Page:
World from Berlin Manning Sentence a 'Draconian Penalty'
Bradley Manning has been given 35 years for providing over 700,000 government documents to WikiLeaks and exposing confidential US information. German editorialists are divided about the legacy of the trial -- and what it means for America.
A military judge in Maryland on Wednesday sentenced Private First Class Bradley Manning to 35 years in prison for giving classified government documents to WikiLeaks. The 25-year-old -- who passed over 700,000 government files to Julian Assange's organization, leading to explosive revelations about the behavior of soldiers in Iraq and the activities of American diplomats around the world -- will be eligible for parole in seven years. Manning was also demoted and given a dishonorable discharge from the United States Army.
Manning was found guilty last month by the court on several charges, including espionage, theft, and the wanton publication of intelligence on the Internet, but not guilty of the more serious charge of aiding the enemy. Even so, the prosecutors had called for a prison term of 60 years, out of a possible 90. He will receive a credit of three-and-a-half years on his sentence for time already served and in compensation for harsh jail treatment.
Public reactions to the sentencing have been varied. US Congressman Buck McKeon, a Republican and chairman of the House Armed Services Committee complained about the lightness of the sentence and said, "Given the vast damage he did to our national security and the need to send a strong signal to others who may be tempted to disclose classified information, this is a dangerous conclusion." WikiLeaks, however, described the sentence as a "significant strategic victory."
In Germany, the reactions to the verdict were also mixed. The majority of editorials, however, suggest on Thursday that the Obama administration was unduly harsh in its treatment of Manning, and that it did so to send a message to other potential leakers of classified information:
Leftist Die Tageszeitung writes:
"And so this is the takeaway: Someone who commits a crime while wearing a uniform can expect protection only if the public doesn't find out about it. A person who uncovers such crimes and makes them public is subject to criminal prosecution. No, the United States is not a dictatorship -- but when it comes to the cover-up of crimes conducted in the service of the state, they behave as if they are one."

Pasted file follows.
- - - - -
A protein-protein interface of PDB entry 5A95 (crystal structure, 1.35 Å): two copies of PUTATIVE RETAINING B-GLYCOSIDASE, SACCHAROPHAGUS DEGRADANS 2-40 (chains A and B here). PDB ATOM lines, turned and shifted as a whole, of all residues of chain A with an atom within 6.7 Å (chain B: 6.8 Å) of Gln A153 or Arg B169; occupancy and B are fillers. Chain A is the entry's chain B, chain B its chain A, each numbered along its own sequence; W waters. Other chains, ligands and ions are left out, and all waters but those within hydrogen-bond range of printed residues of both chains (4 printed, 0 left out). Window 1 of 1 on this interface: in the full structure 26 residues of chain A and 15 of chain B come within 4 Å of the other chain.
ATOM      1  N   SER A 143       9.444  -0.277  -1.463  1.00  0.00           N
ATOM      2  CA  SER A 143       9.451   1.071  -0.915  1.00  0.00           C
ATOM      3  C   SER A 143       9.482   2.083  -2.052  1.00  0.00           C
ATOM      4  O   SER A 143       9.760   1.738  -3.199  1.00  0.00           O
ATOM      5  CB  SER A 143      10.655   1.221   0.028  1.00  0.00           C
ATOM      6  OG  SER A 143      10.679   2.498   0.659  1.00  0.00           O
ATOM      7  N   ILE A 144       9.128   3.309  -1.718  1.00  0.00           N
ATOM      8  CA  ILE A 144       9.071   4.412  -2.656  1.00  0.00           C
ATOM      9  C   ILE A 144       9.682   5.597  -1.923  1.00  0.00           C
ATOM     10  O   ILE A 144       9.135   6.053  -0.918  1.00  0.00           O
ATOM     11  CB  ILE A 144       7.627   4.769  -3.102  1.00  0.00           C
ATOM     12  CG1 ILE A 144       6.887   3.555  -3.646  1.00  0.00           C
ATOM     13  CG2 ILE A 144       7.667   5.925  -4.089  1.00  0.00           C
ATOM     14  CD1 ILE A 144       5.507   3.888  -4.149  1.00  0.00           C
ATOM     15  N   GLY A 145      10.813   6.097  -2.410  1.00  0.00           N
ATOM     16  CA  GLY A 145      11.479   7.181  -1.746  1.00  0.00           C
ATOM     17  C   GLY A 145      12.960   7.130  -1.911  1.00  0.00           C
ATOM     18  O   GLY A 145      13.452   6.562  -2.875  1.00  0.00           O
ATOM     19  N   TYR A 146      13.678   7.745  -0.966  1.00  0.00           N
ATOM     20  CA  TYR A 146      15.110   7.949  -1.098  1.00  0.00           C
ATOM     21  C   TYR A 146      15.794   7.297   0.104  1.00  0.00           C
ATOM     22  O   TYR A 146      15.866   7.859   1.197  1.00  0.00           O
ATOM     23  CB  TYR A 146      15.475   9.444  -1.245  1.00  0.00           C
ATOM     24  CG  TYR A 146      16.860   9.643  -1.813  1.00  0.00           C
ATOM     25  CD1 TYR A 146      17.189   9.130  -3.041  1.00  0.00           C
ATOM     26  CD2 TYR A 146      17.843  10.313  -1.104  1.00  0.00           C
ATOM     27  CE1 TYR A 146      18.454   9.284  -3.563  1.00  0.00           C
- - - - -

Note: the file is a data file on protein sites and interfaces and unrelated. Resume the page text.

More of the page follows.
"President Obama still has a halo from the fact that not he, but George W. Bush started all of this. Many people would consider it an act of revenge to bring the people responsible from that presidency to justice -- something that one should not do. But it should be done. Not for populist reasons, but because it's the right thing to do."
Conservative Die Welt writes:
" an acquittal of Manning would have meant the self-abandonment of state authority. The classification of something as secret doesn't always indicate an attempt to disguise illegal activity. For Bradley Manning as well as Edward Snowden the following is true: If they had suspicion of illegal activity, they should have tried to contact lawmakers, and not an Internet group or a foreign country. Trust in the institutions belongs to a long-lasting democracy. Bradley Manning didn't consider that."
Conservative Frankfurter Allgemeine Zeitung writes:
" one should evaluate the plethora of information passed along by the private in a variety of ways. It is one thing to endanger the lives of comrades, it is another thing to disclose diplomatic cables that damage America's reputation and it is another thing to reveal the criminal, seemingly willful shooting of civilians from a combat helicopter. Can we be sure this incident would have come to the public's attention any other way? All in all, the private must have been aware of his country's -- from European perspective often archaic -- penalties (for this act) from the beginning. But Manning and whistleblower Edward Snowden aren't alone. How can it be that the lowest ranks in the military and secret service have access to sensitive information?"
Left-leaning Süddeutsche Zeitung writes:
"The American military court could have sent a double message in the Bradley Manning case: Yes, Manning committed a crime, in that he released confidential documents. And no, this is not a reason to send him to jail for the overwhelming majority of his life. By doing so, the court would have taken into account that Manning acted out of idealism, that he has apologized and that the damage for the United States has remained negligible."
"But, even if Manning manages to be released early, 35 years is a draconian penalty. Although it falls short of the prosecution's exorbitant call for 60 years, the sentence is a brutal one. The government has been given the appearance of mercilessness that it wanted: that if a person reveals secrets, that person betrays his or her country, and will receive what is essentially a life sentence. A person who wants to give information to the public because the state is headed down a wrong and even dangerous path, will be treated like a murderer."
-- Thomas Rogers